Challenges are blessings depending on one’s perception. They allow us to become wiser and improve who we are. There are specific challenges that take us onto unforeseen roads after we have experienced ‘loss’; a word I will use loosely. Some are fortunate to recover in a short time but there are those of us who take many months and even years to notice substantial changes. Grief is mostly seen as an emotional struggle but like stress, it can become a physical problem. This thing called Grief has an immeasurable magnitude and the power to destroy.
Grief can be felt as an after-effect of many types of losses. Loss of loved ones, relationships, opportunities, hopes, and health. The most subtle loss can cause grief. Although it is an inescapable part of life, it is a unique struggle for everyone due to personality differences, lifestyles, social circles, beliefs and values, and coping skills. Nevertheless, it is a life-changer. Some recover in a few months or less. Some try to ignore and bury it without realizing its presence in their reactions to life. Then, there are those who unintentionally embark on one of the longest personal journeys, and dissolve in it for years; barely identifying themselves and yearning for freedom.
Grief targets every dimension of one’s life. It comprises of many types of emotions; disbelief, denial, regret, confusion, fear, anger, guilt, sadness, more anger, more sadness, and bitterness before stepping into the acceptance zone. When pains recur, we try to stifle them instead of feeling; and so, suppressed emotions continuously resurface from the smallest and most insignificant reminders. Tears come out of nowhere. They flow at unexpected times and lengths, making us question its source which we believe should have dried up. It could be the happiness day in a long time that suddenly changes by a little trigger. Grief robs us of time, energy, relationships, health, and happiness.
This first year of reliving special occasions in a different way seems to be the most difficult. We can hardly see past the overcast skies that follow us day after day. We wish to avoid dealing with emotions. We lose ourselves and place restrictions and timelines for the mess to end. The memories of the scarring incident stay on repeat mode for a long time. In the presence of others, the most difficult hours of grief is when we try to hide the tears that threaten to fall or when we smile and say “I’m okay” because we cannot prevent the tears from falling. Or maybe, we are the type to smile, laugh and pass on our bogus happiness while secretly hiding the pain that is only known to the Man above and the walls that we confine ourselves too. During this phase, grief makes a monster out of us. We look for convenient distractions and allow ourselves to become self-destructive, inevitably hurting others. We further withdraw from things and people as we become numb; and so, this one pain begins to alert the many unresolved issues that have been buried in us.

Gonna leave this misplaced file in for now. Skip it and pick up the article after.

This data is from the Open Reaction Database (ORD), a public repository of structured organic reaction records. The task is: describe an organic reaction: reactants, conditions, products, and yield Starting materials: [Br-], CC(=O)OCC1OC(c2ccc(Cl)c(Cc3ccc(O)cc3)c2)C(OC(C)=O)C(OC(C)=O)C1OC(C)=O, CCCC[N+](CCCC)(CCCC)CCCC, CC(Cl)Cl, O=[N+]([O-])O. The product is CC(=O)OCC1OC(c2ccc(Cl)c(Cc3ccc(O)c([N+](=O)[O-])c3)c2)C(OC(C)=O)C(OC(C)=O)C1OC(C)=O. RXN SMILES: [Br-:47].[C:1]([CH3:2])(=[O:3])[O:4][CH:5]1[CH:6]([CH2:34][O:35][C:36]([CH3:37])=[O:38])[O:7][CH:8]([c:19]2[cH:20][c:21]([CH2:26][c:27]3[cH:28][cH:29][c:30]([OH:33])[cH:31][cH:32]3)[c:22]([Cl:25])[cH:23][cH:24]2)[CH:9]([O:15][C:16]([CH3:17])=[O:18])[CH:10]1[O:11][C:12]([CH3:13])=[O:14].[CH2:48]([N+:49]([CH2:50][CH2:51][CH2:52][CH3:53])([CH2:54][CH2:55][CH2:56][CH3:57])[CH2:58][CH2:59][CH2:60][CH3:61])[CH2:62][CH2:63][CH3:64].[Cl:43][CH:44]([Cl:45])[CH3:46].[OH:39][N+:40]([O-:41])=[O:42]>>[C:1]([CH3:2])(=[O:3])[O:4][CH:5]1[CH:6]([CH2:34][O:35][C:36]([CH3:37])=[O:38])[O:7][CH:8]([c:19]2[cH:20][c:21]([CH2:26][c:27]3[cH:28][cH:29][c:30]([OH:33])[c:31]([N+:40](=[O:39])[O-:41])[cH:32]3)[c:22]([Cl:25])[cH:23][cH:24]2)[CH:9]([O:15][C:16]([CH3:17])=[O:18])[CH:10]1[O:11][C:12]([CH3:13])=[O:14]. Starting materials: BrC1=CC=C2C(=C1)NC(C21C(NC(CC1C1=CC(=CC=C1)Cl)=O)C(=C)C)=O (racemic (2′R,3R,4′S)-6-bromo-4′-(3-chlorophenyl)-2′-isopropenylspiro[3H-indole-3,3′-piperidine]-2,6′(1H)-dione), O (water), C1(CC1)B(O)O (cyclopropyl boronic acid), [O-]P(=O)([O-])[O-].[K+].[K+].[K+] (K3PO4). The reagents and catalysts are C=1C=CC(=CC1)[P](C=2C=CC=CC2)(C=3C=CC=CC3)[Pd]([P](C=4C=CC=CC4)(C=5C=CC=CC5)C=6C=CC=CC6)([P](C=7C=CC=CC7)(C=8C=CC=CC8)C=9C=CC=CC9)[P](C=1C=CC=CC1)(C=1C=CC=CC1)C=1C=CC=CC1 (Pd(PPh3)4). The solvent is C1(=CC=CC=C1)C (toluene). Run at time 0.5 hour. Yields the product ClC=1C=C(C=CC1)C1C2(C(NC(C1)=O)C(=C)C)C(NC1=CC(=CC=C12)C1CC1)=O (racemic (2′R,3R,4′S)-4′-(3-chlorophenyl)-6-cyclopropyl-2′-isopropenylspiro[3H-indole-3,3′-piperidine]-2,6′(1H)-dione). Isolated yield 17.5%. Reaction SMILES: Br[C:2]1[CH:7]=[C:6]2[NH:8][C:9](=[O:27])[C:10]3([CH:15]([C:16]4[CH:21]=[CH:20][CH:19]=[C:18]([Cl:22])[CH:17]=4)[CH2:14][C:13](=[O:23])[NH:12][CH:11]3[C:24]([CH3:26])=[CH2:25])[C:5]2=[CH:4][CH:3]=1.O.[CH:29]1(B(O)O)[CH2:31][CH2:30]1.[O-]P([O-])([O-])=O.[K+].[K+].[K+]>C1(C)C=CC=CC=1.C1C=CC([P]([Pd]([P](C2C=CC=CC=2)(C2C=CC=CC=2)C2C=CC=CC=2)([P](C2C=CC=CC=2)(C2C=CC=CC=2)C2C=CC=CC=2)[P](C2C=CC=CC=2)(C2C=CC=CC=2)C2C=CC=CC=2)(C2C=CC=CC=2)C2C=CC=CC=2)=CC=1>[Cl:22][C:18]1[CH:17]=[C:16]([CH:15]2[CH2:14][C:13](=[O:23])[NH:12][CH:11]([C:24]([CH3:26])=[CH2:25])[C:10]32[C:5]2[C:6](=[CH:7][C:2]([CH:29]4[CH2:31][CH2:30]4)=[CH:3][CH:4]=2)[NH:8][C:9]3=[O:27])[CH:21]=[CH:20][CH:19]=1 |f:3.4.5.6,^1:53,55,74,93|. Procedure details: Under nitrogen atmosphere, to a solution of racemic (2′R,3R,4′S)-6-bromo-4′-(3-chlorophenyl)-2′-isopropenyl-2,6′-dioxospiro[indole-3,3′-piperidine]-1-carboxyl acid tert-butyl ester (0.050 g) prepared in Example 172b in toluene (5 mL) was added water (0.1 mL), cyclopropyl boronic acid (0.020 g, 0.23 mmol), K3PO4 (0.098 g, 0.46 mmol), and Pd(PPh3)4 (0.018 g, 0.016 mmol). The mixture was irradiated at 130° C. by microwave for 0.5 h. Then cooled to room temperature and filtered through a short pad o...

We are given lots of remarks or advice that don’t work out as expected. People closest to us are reminded of their vulnerabilities when they look at us, making them angry and hurt because we are hurting. There is nothing they can truly do or say to permanently take away our ill feelings because words and love seem inadequate to fill the massive void.
Then, the worst ends and the happier days arrive. Our existence bounces from calm to overwhelming days. We begin to recognize the person in the mirror a little more. The random breakdowns that leave us gasping for breath decreases. Breathing and body functions begin to regulate. At last, resurfacing lasts longer. The same wounds heal over and over because every step forward sends us back to the first step.
Next, emotions attached to our grief slowly begin to fade leaving us less exhausted, less afraid, less fragile, less empty and less angry. During this process, we rebuild ourselves by constantly finding new ways to cope and channel the pain into something valuable. We are able to see definite advancement in controlling our thought patterns and attain a sense of self-understanding. Finally, we can see and feel what healing really is in our mind and body. Good and bad memories that brought tears now gives us smiles and laughter. We find ourselves changed, loving more deeply, being more appreciative and paying more attention to the little things in life and the people who have been riding along.
As it runs its final course, we pinpoint past behaviors and darkness easily in others; a gift that allows us to be more compassionate towards them. You see, this thing called grief and the excruciating pain we experienced assists us to become better and more knowledgeable people. Therefore, we cannot underestimate how easy it is for people to find themselves ready to leap off a building, with a bottle of pills waiting to be gulped or researching the easiest and fastest way to have their last breath. We can never look at homeless people, addicts and those with disabilities and pass on the same judgments that we used too.
Grief is daunting, overwhelming and depressing. This transformative process can be such a long walk that appears never-ending because it must run its course to achieve healing. There is no right way to deal with it or control it, but we can find ways to make life more manageable. We can either win or lose, there is no in-between. For the winners, it is a beautiful devastation. As a result, winners become improved people and more conscious of their capacity and strength. We own a personal story waiting to fall into the ears of those who need to hear it.